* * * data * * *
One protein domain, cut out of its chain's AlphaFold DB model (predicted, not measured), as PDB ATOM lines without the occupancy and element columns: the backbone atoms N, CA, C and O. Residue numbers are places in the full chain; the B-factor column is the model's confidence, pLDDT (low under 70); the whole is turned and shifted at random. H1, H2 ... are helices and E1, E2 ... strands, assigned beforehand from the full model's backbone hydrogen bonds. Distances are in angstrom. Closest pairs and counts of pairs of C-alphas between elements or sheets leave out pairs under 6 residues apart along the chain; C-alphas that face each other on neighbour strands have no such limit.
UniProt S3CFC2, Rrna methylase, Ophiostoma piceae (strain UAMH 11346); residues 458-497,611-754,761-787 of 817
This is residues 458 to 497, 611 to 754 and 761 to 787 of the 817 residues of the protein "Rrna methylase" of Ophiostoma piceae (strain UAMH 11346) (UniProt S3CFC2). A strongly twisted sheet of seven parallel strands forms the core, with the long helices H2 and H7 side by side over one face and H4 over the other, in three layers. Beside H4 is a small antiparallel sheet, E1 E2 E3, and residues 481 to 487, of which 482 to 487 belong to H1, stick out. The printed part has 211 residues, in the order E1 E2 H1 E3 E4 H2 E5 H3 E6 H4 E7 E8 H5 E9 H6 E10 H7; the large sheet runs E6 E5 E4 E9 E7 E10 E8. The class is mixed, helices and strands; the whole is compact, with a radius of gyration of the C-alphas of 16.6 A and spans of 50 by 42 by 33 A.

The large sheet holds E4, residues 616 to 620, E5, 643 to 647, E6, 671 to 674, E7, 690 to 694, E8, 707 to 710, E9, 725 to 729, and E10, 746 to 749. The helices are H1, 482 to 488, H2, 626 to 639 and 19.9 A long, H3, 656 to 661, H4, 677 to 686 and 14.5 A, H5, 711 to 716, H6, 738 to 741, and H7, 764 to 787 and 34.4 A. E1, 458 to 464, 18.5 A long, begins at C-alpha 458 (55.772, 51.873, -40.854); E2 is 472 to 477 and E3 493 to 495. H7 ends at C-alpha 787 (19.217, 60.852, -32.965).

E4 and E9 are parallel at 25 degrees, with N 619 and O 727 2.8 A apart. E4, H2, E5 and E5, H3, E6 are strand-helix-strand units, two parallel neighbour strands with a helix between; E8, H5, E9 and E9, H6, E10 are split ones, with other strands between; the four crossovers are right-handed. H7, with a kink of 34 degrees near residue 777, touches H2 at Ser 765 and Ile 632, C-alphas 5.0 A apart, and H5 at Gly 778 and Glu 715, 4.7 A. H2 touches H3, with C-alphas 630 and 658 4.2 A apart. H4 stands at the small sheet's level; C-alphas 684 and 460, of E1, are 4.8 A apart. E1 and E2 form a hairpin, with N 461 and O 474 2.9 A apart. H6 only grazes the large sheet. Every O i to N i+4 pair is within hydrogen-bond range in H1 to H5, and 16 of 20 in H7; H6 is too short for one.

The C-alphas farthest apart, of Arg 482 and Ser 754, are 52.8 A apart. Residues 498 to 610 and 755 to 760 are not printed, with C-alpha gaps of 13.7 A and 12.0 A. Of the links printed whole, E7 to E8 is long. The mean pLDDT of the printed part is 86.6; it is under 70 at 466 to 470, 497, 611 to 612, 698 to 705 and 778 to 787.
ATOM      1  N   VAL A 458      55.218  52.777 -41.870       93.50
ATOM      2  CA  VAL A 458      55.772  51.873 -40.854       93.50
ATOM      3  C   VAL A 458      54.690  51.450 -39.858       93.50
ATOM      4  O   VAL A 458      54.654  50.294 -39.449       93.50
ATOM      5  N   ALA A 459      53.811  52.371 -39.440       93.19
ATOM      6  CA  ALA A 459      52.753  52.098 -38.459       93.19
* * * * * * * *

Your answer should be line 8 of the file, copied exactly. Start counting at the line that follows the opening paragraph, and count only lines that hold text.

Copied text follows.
ATOM      3  C   VAL A 458      54.690  51.450 -39.858       93.50